The king trumpeted the achievement as a great step forward for both right- and left-moving globes of Apollo, despite the fact that he was the only person to have ever been found in the former category (historians now believe this was actually a form of dyslexia.)

Here is a sample of this type of text from the Old English version of Orosius’ The Amazons, converted to palindromes:

Old English Palindromes

Spaces added later for modern readability

This type of writing became established and persisted long after Henry II’s reign. It was finally abolished in 1443 by Henry VI when a major ink shortage caused the king to look for ways of shortening the language. Still, whenever you talk to an “Anna” or do anything “civic”, think of Henry II and his right-moving globe of Apollo.

 

 

The preceding article has been rated “S” for satire.


Happy New Year 1915!

GWT Time Machine

Happy 2015 everyone! The title is not a typo. Here is a clip from the magazine Current Events, from January 1, 1915. It talks about how to keep peace for 100 years, referring to the peace between Canada and the US after the War of 1812. 100 years later, our world can still use all the peace it can get. Here’s to a peaceful 2015.

New Years 2015

 


5 Days After the Titanic Disaster

GWT Time Machine

It’s amazing the different historical context makes. When I looked at the April 20, 1912 edition of a news magazine called the Pathfinder (five days after the Titanic disaster), I expected to see a huge, full-page story. Instead, I found a small account of the accident sandwiched between a section about the rising popularity of Montessori schools and another about how the US is starting to grow its own camphor trees. There was no mention of casualties and merely says that rescue operations are ongoing. However, when you think of it, the magazine was probably written several days before, when the true details were still unknown. It’s a little chilling, reading it now.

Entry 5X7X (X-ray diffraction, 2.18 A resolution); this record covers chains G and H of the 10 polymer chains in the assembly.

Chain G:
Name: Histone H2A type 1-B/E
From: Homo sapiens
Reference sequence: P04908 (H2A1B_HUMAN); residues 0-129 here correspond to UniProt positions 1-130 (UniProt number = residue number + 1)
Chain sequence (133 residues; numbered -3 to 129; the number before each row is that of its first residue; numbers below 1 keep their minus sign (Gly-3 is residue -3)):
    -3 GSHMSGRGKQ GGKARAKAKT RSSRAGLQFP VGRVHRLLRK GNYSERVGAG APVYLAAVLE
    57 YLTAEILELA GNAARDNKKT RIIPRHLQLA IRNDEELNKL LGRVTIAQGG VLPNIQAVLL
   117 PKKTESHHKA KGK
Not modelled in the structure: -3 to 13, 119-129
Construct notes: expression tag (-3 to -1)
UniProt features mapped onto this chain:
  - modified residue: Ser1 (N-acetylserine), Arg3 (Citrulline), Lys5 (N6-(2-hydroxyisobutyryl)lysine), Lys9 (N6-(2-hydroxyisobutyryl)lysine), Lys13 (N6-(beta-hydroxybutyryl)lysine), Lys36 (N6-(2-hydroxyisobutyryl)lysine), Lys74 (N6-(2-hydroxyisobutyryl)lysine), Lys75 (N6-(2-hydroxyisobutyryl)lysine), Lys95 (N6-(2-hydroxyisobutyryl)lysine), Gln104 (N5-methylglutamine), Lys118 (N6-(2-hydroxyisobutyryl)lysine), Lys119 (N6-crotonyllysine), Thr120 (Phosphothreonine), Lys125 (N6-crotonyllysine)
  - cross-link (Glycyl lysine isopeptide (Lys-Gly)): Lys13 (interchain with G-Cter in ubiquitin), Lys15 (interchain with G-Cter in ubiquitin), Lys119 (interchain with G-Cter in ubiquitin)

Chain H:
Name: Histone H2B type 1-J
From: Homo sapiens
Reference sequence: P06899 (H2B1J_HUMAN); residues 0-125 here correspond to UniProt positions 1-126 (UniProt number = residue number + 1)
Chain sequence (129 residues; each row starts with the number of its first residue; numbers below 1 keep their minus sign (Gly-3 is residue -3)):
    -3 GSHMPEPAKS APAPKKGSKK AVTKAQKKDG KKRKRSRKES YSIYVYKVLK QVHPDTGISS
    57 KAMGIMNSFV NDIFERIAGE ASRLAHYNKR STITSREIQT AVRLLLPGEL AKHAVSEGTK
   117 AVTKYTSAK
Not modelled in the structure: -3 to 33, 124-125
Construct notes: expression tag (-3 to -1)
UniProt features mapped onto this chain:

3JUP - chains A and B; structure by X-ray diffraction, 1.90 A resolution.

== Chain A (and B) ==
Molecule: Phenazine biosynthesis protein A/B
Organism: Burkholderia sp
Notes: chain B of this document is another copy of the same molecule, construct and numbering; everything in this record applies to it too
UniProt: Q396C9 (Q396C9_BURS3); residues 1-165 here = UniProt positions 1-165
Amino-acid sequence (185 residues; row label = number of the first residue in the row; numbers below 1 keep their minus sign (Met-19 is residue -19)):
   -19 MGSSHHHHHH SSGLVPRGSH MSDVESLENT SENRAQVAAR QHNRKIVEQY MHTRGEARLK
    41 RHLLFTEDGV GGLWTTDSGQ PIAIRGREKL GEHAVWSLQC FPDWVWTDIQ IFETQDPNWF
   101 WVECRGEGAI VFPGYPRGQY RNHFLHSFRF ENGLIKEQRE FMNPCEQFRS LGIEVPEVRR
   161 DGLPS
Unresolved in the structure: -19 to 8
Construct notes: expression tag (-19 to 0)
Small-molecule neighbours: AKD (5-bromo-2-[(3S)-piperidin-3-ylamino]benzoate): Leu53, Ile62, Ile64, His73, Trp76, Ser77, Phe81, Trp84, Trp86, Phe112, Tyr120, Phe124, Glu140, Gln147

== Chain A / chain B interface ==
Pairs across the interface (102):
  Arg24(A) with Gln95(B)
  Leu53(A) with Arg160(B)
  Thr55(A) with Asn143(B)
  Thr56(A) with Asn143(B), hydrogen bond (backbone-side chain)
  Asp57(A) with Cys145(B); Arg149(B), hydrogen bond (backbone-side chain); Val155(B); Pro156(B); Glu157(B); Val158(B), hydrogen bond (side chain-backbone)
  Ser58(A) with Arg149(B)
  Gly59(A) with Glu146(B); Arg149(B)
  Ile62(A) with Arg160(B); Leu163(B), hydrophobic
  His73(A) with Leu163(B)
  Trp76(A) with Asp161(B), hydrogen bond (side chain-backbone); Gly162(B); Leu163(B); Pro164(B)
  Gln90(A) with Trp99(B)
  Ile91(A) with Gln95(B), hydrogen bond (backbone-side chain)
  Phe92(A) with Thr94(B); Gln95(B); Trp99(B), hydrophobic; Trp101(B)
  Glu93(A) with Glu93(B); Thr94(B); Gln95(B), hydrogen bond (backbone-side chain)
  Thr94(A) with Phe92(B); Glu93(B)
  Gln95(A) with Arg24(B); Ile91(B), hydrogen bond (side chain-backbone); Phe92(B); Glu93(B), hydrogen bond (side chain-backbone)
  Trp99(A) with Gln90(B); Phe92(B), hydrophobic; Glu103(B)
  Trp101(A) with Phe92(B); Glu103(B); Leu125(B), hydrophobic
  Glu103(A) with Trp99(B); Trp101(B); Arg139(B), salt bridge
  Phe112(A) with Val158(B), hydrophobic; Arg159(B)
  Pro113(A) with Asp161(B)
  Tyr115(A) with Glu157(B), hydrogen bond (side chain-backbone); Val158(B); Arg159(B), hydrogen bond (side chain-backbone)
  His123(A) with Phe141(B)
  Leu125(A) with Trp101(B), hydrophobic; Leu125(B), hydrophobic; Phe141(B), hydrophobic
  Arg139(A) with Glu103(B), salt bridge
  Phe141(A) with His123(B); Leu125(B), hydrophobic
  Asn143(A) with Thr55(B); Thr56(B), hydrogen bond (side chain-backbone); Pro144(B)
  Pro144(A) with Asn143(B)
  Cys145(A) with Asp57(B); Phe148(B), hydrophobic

copyright David Stewartcopyright David Stewart


Are Car Wheels Made of Paper? – Questions for 1915’s Google

GWT Time Machine

Do you remember a time before the Internet? Of course you don’t. Don’t lie. However, there was such a time when you had to look in an encyclopedia to find out something or just live with not knowing it. But then, there was also a time even further back when reference books were rare and many people would write into certain magazines with questions that would be answered in a regular column.

Now imagine this: you have things you want to Google. Pick just one question and write it down. Mail it to a magazine. Wait a month or two. Hope it gets picked out of the hundreds of others they receive and then gets published for the whole world to see (nothing NSFW). Things have hardly changed a bit!

The following are excerpts from a magazine called Current Events. All of these are from 1915, which for historical context means that World War I had just started but the US was still neutral. The questions may surprise you as much as the answers.

Time Machine 1915 Google

That is almost $18,000 per shot in today’s money. Apparently war has never been cheap.

1125141933

Well, that’s convenient. I think I’d rather . . . not be sued today.

Time Machine 1915 Google

Aww, that’s cute: 1.7 billion people. The world must have felt so empty back then.

Time Machine 1915 Google

This surprised me. The Supreme Court didn’t get its own building until 1935.

Time Machine 1915 Google

“We think paper wheels are not now used.” I think I’d feel better knowing for sure my wheels weren’t made of paper, no matter how much less jarring there was.

Time Machine 1915 Google

Back in 1915, the US was more the kids on the playground surrounding the fighters and yelling “Fight, fight, fight!”

Time Machine 1915 Google